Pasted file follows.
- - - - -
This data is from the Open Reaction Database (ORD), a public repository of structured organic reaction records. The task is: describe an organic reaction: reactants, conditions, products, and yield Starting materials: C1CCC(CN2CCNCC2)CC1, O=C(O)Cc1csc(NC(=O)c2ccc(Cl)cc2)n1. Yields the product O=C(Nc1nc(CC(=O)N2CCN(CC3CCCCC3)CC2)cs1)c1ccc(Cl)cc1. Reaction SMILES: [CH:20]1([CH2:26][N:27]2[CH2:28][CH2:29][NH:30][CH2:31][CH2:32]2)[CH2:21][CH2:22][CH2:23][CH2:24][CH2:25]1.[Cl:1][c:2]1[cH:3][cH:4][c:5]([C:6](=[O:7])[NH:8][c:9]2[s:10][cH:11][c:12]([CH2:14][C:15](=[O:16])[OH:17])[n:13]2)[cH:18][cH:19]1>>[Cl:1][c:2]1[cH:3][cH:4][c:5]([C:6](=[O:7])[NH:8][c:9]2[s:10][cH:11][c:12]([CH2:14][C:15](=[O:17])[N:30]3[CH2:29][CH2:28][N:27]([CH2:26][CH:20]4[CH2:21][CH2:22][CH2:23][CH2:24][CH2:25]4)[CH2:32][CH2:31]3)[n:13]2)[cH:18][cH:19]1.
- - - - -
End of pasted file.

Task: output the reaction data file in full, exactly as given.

This data is from the Open Reaction Database (ORD), a public repository of structured organic reaction records. The task is: describe an organic reaction: reactants, conditions, products, and yield Starting materials: C1CCC(CN2CCNCC2)CC1, O=C(O)Cc1csc(NC(=O)c2ccc(Cl)cc2)n1. Yields the product O=C(Nc1nc(CC(=O)N2CCN(CC3CCCCC3)CC2)cs1)c1ccc(Cl)cc1. Reaction SMILES: [CH:20]1([CH2:26][N:27]2[CH2:28][CH2:29][NH:30][CH2:31][CH2:32]2)[CH2:21][CH2:22][CH2:23][CH2:24][CH2:25]1.[Cl:1][c:2]1[cH:3][cH:4][c:5]([C:6](=[O:7])[NH:8][c:9]2[s:10][cH:11][c:12]([CH2:14][C:15](=[O:16])[OH:17])[n:13]2)[cH:18][cH:19]1>>[Cl:1][c:2]1[cH:3][cH:4][c:5]([C:6](=[O:7])[NH:8][c:9]2[s:10][cH:11][c:12]([CH2:14][C:15](=[O:17])[N:30]3[CH2:29][CH2:28][N:27]([CH2:26][CH:20]4[CH2:21][CH2:22][CH2:23][CH2:24][CH2:25]4)[CH2:32][CH2:31]3)[n:13]2)[cH:18][cH:19]1.